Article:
Edited by R. T. Smith
Washington & Lee University
Published quarterly, 1 year, $22; 2 years, $40; 3 years, $54.
Speaking the Mother Tongue of Art
Literary journals in the United States seem to be going through an upheaval of sorts. Always on the fringe of the marketplace, they are supported by writers, libraries, schools, and other institutions, and largely ignored by a general reading public. This makes them largely self-sufficient, and consequently, they can be trusted as an authentic source of what our better writers are doing long before they are published in book form.
The problem is, as with many self-enclosed communities whose goals are achieved through craft, art, and investigation, many writers (and journals) are becoming aesthetically distant. Poems and poets have turned more toward the dislocation of word and object, more toward deconstruction and fragmentation. Poems appear for shock value, for their movement away from any form or meaning. Fiction writers are relying on shifts of verb-tense, surprise endings, jagged prose that cuts on a visceral level, often using madness, rage, or some other strong emotion as the driving force. Poet Robert Hedin complained of this phenomenon in a recent essay in A View from the Loft.
It is with a breath of relief, therefore, that journals like Shenandoah are rooted more in the notion that great storytelling, great poems, and a consistent format of presentation will always transcend swings in what is considered hip by moody literati. Shenandoah has published Dylan Thomas, W. H. Auden, James Merrill, Ezra Pound, William Faulkner, Flannery O’Connor, Yusef Komunyakaa, Mary Oliver, and a number of others at various points in its illustrious history. My review copy contained works by George Singleton, Allison Funk, and a translation by W.D. Snodgrass. Formed in 1950 by undergraduates of Washington and Lee University, Tom Wolfe among them, Shenandoah has become a respectable smaller literary journal (by “smaller”, I don’t mean in the sense of mom-and-pop or homespun, I mean in relation to giants such as The Paris Review or Kenyon Review.)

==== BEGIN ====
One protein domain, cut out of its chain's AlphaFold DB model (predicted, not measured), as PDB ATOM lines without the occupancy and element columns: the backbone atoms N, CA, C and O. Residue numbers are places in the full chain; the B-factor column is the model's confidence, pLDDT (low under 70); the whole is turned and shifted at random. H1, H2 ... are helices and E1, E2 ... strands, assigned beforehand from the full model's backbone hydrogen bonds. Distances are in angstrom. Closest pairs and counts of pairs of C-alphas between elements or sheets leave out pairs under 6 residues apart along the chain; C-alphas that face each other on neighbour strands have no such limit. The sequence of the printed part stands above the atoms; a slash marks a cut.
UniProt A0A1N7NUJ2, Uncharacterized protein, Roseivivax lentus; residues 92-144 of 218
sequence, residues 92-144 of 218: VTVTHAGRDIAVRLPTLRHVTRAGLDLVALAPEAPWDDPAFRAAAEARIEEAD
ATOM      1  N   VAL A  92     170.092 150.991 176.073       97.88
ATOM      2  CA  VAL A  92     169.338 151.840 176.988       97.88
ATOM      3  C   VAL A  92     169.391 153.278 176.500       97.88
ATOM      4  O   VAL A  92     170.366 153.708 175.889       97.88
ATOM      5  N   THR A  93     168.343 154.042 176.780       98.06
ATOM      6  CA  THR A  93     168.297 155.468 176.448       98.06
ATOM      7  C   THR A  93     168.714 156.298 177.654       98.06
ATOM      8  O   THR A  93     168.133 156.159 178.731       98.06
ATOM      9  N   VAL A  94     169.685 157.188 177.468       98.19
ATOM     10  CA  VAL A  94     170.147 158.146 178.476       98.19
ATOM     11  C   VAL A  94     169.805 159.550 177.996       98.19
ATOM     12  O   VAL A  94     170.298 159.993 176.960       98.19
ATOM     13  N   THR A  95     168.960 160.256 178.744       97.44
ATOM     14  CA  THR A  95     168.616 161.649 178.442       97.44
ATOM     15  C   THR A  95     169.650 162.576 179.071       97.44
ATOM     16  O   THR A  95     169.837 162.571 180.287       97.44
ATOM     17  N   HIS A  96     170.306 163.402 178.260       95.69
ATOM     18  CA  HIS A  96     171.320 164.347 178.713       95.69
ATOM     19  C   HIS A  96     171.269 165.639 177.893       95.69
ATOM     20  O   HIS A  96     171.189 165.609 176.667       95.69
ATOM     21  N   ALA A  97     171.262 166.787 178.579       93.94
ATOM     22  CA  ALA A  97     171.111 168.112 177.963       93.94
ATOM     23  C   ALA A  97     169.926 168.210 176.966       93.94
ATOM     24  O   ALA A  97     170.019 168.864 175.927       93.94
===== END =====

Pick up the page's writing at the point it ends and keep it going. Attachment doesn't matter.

The stories in Shenandoah are generally very good but sometimes rely on a trick or turn of phrase. A prime example of this is Kevin Stewart’s story “Red Dog”. It begins with the lines, “It was late April, and John F. Kennedy was coming through southern West Virginia. Pax Combs toted a single-shot 16-gauge down a dirt road lined with Queen Anne’s lace, daisies and weeds that stood to his knees.” In just these two sentences we are given the month, the setting, details of the scene, and a potential for conflict, the heart of any good story. “Red Dog” unfolds with such skill that we are drawn into it as into a dream. We are there when Pax’s gun is taken away by the Secret Service, we are there when Kennedy appears, in a downpour of rain, to address a throng of voters who have just been fed and are about to be given liquor, though unofficially.